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3 Signs of Spending Too Much Time With a Partner

2. You're starting to get irritable when you're with them.

Key points

  • Well-being is a function of both relationship status and quality.
  • A low-quality or even "neutral" relationship may yield a lower amount of well-being than being single.
  • Seeking to socialize as a single may indicate the need for a breather, temporarily or permanently.

You may have heard couples being described as inseparable. That is rarely true. The sentiment indicates a desire to spend time together, which is always a blessing. But that doesn’t mean spending every minute together, and it depends on the quality of time. So how do you determine how much is too much?

The biggest sign that you might be spending too much time with your partner is that you are asking yourself the question. In seeking an answer, research reveals some factors to consider.

Quality Over Quantity

Nathan W. Hudson et al. (2020) investigated the link between spending time with a partner and levels of well-being.[i] They note that prior research indicates well-being is a function of both relationship status and quality. In their own study, they found that being in a romantic relationship, partner interaction, and a greater investment of time into the relationship all predicted a higher level of well-being. However, these effects were moderated by relationship quality, as they found couples that interacted within what they described as “relatively neutral relationships” experienced a lower amount of well-being than people who were unpartnered.

When You Need a Breather

Sometimes, wanting a break from your partner often has nothing to do with him or her. You may simply need some time alone to recharge. Many couples learned this during the pandemic when they were quarantined together. There is no shame in seeking solitude; the more important question is why you feel that you need a break. Here are a few signs to consider:

  1. Craving Home Alone. Not the movie, the experience. If you are looking for excuses to take a break from couple time to hibernate and rejuvenate, you may need to do just that. True, this does not always mean you need a break from your partner; it could just mean you need a break from the world. But either way, a solo retreat may help you put the feeling into perspective.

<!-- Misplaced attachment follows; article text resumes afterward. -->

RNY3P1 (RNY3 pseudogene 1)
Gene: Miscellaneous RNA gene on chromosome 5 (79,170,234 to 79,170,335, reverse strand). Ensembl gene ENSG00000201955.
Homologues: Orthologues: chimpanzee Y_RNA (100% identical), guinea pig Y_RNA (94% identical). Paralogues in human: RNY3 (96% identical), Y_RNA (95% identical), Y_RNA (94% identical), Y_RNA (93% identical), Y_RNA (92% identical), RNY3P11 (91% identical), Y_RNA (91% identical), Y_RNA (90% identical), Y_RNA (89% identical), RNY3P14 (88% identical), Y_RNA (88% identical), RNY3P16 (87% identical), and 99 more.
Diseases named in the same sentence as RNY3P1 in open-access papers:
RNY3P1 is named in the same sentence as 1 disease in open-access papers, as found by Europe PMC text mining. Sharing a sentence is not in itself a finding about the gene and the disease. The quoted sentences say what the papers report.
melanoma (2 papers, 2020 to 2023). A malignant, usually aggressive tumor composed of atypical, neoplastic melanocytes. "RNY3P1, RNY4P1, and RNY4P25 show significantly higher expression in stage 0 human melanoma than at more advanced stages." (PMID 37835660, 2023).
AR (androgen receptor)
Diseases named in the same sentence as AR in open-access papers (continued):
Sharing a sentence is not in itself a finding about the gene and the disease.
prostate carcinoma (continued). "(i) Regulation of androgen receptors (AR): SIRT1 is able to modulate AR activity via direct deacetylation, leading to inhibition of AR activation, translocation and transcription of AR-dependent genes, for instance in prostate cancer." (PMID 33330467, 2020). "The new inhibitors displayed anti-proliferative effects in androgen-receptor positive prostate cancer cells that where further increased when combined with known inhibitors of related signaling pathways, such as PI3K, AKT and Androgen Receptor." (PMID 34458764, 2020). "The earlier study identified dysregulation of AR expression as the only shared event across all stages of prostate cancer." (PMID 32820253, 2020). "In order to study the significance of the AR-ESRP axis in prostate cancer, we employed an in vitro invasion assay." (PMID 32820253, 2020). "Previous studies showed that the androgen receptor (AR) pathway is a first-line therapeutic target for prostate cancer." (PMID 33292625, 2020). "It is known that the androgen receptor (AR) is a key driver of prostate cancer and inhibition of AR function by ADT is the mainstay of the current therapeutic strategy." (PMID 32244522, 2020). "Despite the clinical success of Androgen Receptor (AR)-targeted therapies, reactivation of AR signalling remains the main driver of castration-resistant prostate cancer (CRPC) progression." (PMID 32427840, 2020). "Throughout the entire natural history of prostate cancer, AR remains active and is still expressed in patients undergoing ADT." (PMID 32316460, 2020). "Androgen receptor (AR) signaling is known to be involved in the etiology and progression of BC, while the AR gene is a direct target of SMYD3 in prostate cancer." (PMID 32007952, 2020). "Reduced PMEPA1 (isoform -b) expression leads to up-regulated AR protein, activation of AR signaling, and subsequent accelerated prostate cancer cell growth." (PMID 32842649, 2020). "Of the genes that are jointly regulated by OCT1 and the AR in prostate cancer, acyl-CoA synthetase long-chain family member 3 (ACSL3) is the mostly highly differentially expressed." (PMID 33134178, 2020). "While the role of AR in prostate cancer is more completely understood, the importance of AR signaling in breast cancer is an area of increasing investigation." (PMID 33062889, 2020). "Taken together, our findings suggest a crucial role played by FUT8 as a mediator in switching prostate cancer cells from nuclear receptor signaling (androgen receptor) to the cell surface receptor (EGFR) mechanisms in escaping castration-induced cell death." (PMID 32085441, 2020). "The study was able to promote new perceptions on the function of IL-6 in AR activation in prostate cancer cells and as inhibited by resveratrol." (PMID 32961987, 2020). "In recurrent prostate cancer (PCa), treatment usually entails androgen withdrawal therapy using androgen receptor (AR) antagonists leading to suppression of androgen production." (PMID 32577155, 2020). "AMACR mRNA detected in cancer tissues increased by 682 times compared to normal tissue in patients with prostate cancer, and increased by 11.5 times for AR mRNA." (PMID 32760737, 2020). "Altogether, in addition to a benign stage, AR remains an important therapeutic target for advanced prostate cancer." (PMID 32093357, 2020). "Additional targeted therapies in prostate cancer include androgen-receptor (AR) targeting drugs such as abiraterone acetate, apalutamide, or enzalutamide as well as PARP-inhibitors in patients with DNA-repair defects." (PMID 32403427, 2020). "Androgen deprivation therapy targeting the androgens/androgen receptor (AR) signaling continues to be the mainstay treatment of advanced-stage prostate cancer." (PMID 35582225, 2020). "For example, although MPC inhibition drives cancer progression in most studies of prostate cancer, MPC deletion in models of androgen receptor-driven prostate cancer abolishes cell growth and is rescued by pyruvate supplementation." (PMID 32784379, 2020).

2. Irritability. If you feel frustrated, anxious, or unsettled, there can be a tendency to blame it on your partner because he/she is the closest target. But there are many hormonal, circumstantial, or emotional causes of feeling irritable that have nothing to do with your significant other. Nonetheless, taking a break to pray, relax, or exercise can provide mental clarity, and often improve feelings of irritability regardless of the cause.
  3. Seeking to Socialize as a Single. Many people want to broaden their circle of contacts, spend more time with family, reconnect with old friends, or meet new ones. But desiring to take this journey flying solo can indicate needing space from one’s partner. And wanting to make new friends as a single often reveals relational dissatisfaction, and may signal the bloom is off the rose.

A Timeout Is Not Necessarily Game Over

Wanting to spend time alone is not necessarily a relational death knell. The key is to examine whether the desire to take a timeout is a reflection of relational quality or lack thereof. Healthy pairings are those within which both partners enjoy the space to express their individuality, yet love and cherish their time together. A union where both parties feel comfortable integrating themselves as a couple within larger society instead of socializing alone. If you feel like you are spending too much time with your partner, it is time well spent to investigate if you are.

Facebook image: Diego Cervo/Shutterstock


[i] Hudson, Nathan W., Richard E. Lucas, and M. Brent Donnellan. 2020. “The Highs and Lows of Love: Romantic Relationship Quality Moderates Whether Spending Time with One’s Partner Predicts Gains or Losses in Well-Being.” Personality and Social Psychology Bulletin 46 (4): 572–89. doi:10.1177/0146167219867960.

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